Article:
A German Jewish Iranologist, who lost his University of Berlin post in 1935 after officially declaring that his grandparents were Jewish, is one of several focuses of an exhibit about Asian travel at the Arthur M. Sackler Gallery in Washington, D.C. “The Traveler’s Eye: Scenes of Asia” is on view through May 31. Ernst Herzfeld is not a household name but is renowned for his 1911-13 excavations in Samarra, an Islamic pilgrimage destination in Iraq designated a UNESCO World Heritage site in 2007, and his 1931-34 work in Persepolis, where he unearthed the ruins of Darius the Great’s palace, which Alexander the Great destroyed.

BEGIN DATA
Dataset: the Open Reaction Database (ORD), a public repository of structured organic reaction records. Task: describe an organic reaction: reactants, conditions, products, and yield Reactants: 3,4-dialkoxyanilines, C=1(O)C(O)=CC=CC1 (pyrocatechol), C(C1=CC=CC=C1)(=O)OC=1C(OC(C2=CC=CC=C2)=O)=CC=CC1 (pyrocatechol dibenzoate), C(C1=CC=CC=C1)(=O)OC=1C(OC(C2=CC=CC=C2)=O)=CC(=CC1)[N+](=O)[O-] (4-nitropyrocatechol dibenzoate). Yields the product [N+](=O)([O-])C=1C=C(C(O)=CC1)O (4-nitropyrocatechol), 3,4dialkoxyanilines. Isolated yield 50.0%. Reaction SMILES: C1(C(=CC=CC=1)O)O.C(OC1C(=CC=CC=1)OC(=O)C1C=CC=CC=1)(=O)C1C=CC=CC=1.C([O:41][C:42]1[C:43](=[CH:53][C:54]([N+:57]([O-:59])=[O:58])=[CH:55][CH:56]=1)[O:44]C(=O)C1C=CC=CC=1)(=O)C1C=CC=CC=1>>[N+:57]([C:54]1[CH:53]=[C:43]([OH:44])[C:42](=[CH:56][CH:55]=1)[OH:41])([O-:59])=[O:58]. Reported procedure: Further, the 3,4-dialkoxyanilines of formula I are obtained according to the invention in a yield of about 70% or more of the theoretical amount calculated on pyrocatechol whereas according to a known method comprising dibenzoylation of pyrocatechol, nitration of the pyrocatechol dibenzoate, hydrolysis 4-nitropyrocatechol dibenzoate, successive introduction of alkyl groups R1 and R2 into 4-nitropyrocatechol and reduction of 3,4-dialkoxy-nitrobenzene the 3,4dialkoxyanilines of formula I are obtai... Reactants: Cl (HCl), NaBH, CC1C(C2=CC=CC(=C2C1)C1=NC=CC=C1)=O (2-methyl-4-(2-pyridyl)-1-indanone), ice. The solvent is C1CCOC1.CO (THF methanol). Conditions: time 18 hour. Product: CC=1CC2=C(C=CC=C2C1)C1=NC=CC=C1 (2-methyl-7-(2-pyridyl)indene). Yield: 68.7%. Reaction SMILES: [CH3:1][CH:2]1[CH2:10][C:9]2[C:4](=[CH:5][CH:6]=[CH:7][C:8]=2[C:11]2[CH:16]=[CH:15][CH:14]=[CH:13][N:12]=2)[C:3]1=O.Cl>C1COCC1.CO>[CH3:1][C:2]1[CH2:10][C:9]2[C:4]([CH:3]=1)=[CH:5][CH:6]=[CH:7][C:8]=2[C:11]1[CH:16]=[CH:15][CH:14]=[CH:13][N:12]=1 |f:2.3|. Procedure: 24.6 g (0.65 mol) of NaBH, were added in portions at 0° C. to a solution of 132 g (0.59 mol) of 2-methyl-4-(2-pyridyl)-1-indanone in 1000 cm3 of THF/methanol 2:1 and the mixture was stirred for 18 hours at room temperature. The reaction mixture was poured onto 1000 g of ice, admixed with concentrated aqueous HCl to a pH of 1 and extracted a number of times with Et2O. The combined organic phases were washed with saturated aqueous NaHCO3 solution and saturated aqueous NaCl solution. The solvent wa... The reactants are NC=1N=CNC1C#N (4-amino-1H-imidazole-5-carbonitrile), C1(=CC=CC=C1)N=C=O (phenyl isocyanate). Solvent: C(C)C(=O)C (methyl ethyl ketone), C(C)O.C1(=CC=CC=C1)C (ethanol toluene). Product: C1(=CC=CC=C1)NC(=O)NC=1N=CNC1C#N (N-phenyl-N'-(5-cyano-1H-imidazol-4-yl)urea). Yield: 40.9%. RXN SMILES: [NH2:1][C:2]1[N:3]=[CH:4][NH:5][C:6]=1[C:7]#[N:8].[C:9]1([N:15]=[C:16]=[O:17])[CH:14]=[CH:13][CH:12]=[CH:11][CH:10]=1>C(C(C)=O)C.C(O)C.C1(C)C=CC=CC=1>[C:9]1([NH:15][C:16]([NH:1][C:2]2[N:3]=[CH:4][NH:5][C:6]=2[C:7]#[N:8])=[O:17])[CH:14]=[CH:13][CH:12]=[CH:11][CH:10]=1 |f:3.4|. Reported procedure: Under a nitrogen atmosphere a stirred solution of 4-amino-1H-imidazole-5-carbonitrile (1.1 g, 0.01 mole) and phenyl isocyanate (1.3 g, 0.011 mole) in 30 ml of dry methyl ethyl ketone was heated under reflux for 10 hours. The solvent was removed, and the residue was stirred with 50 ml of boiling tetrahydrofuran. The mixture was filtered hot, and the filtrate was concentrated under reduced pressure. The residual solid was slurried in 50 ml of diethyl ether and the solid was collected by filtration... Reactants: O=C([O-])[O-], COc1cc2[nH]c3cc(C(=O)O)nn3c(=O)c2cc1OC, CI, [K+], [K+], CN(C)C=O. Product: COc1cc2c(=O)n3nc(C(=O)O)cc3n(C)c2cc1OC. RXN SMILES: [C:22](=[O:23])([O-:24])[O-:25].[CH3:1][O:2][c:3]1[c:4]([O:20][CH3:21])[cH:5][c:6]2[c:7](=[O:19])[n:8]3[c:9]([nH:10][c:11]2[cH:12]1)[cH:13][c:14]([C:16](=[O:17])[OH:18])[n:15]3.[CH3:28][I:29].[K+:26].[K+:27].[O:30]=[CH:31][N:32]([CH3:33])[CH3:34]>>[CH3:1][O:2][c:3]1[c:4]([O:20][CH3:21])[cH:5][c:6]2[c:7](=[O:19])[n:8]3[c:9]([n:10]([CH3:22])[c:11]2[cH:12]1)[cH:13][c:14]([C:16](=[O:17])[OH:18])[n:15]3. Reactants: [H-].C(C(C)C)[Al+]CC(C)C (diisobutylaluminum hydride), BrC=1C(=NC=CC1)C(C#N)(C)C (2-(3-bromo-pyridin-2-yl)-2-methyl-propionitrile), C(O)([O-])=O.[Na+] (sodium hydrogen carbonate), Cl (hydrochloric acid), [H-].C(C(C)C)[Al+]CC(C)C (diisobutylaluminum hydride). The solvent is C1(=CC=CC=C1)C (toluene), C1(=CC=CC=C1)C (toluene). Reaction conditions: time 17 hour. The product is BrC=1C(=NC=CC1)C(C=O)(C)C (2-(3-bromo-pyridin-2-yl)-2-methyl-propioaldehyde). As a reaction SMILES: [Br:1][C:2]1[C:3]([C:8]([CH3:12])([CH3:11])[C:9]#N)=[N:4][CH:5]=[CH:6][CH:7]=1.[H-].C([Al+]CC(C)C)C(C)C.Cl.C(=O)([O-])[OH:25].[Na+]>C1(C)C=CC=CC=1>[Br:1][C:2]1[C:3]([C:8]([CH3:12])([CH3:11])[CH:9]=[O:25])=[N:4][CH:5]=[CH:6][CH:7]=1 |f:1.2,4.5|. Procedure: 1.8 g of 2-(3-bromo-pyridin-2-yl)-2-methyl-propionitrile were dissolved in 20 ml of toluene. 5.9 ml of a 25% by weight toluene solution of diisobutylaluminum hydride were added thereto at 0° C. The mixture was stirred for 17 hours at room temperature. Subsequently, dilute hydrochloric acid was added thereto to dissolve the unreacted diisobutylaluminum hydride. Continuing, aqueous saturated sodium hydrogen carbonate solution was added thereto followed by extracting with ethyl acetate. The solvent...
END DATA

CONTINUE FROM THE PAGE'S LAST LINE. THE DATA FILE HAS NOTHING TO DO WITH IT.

What did the British know about Islam before the modern period? In this essay published in 2008, Andrew Petersen reviews evidence which shows that there was contact with, and appreciation of, Muslim culture from almost the time of the Hegira in the seventh century. This appreciation varied and was reﬂected in different choices of material culture: coinage, ceramics and architecture, in successive periods from the eighth century to the nineteenth.